In this post I will demonstrate how to use streamlit to build an app that can help interactively set the threshold for your machine learning classifier. Code available at timvink/demo_streamlit_threshold_classifier.
Many machine learning classifiers can output probabilities instead of direct predictions (f.e. using sklearn’s
.predict_proba() method). To predict a class these probabilities can be cut-off at a certain threshold. This threshold often defaults at
>=0.5, but many business problems benefit from thoughtful setting of this threshold. This is especially true for unbalanced machine learning problems. Changing the threshold is inherently a tradeoff between precision and recall and should be done together with business stakeholders that understand the problem domain. And why not do that using an interactive app instead of a slide?
streamlit is an open source python library that makes it easy to build a custom web app. You can compare it to dash or R’s shiny package. Dash is more fully featured and customizable, but for quick prototyping I find streamlit is much simpler and easier to learn.
Let’s say we have a straightforward binary classification problem. We generate a dataset
X with 30k observations, 20 features and a class imbalance of 9:1.
We’ll use a stratified
train_test_split with 80% train and 20% test. Next, we train a simple
RandomForestClassifier model on the train set, using a 5-fold cross-validated grid search to tune the hyperparameters. If you want to see the code see model.py.
To tune the threshold, we’ll need to save the actuals and the predicted probabilities for both
test datasets. With those 4 arrays, we can compute static performance metrics like roc_auc_score, but also metrics that depend on the threshold, like precision_score and recall_score. You can find the code in eval.py.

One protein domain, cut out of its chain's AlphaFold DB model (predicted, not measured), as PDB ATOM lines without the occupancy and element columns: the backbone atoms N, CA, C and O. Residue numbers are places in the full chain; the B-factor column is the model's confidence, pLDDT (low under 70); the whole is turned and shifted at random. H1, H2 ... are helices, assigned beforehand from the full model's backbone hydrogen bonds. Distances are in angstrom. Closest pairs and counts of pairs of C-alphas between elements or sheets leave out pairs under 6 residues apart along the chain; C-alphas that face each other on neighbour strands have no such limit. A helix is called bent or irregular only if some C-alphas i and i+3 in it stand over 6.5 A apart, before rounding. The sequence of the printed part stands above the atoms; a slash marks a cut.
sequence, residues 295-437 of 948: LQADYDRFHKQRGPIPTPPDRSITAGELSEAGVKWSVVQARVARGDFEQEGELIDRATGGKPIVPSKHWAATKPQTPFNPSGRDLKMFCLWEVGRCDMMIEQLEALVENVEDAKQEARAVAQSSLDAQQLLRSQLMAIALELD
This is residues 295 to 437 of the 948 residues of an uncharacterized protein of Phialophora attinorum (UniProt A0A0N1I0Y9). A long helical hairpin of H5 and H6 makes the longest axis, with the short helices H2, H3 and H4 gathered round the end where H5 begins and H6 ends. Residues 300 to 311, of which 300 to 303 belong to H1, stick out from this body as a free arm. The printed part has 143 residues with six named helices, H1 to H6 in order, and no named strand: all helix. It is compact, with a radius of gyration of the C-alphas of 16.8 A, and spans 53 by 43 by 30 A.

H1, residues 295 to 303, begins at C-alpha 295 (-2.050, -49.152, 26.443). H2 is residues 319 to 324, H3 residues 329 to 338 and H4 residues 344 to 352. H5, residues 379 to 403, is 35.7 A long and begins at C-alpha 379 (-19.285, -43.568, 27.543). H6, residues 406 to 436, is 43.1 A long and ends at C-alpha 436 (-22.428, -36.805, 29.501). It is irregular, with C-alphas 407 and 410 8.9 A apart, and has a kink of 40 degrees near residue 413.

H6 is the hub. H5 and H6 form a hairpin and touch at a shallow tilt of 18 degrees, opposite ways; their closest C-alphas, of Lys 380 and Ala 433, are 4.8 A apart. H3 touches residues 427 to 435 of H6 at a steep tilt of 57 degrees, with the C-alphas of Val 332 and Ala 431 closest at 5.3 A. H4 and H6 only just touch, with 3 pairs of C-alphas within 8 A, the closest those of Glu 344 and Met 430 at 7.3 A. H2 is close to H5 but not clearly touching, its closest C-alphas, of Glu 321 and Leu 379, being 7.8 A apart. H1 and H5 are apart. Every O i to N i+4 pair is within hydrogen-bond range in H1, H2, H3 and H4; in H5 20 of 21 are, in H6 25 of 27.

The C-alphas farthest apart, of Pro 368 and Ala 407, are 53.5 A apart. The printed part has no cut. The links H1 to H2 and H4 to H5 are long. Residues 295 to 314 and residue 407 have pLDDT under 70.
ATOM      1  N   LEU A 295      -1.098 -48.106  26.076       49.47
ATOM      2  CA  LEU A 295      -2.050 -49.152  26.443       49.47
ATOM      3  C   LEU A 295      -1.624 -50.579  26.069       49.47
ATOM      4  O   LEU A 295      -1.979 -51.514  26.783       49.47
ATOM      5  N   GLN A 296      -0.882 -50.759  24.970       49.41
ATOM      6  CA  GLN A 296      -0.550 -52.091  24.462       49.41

In a new
app.py file, we can add user interface elements like a title and slider with:
import streamlit as st st.title("Setting the threshold for our classifier") threshold = st.slider("Threshold", min_value=0.00, max_value=1.0, step=0.01, value=0.5)
We also need to get the predicted probabilities and actuals from our model. Because we don’t want to recalculate the entire model every time we change the model, streamlit offers the possibility to cache the results:
from model import get_predictions # custom model code @st.cache() def cached_get_predictions(): return get_predictions() y_train, yhat_prob_train, y_test, yhat_prob_test = cached_get_predictions()
Next up is to calculate the metrics that depend on the threshold and display them as a table in the user interface:
from eval import get_metrics_df # custom code metrics = get_metrics_df( y_train, yhat_prob_train, y_test, yhat_prob_test, threshold=threshold ) st.dataframe(metrics)
There are many other components I could add (see Streamlit API reference). I added a matplotlib plot to visualize the threshold setting. You can see the whole project github: timvink/demo_streamlit_threshold_classifier. Here’s what it looks like:
Conclusion & further reading
This was a basic example of setting a threshold. From here, you could consider extending the app to cover aspects like fairness (see for example Attacking discrimination with smarter machine learning).
I find streamlit an easy to use and quick to learn library to add some quick interactivity to certain analysis. I still find it too involved for a one-off analysis, but for scenarios with some re-usability I find it well worth your time learning.
Some good resources for further reading on streamlit:
- Streamlit video tutorial Crystal-clear and concise video tutorial by calmcode.io
- Streamlit 101: An in-depth introduction Great example use-case on NYC airbnb data
- Streamlit API reference Overview of all the streamlist elements
- Streamlit community components lists some quality custom components for streamlit
- awesome-streamlit list of streamlit resources
- github streamlit topic is a great way to discover more streamlit libraries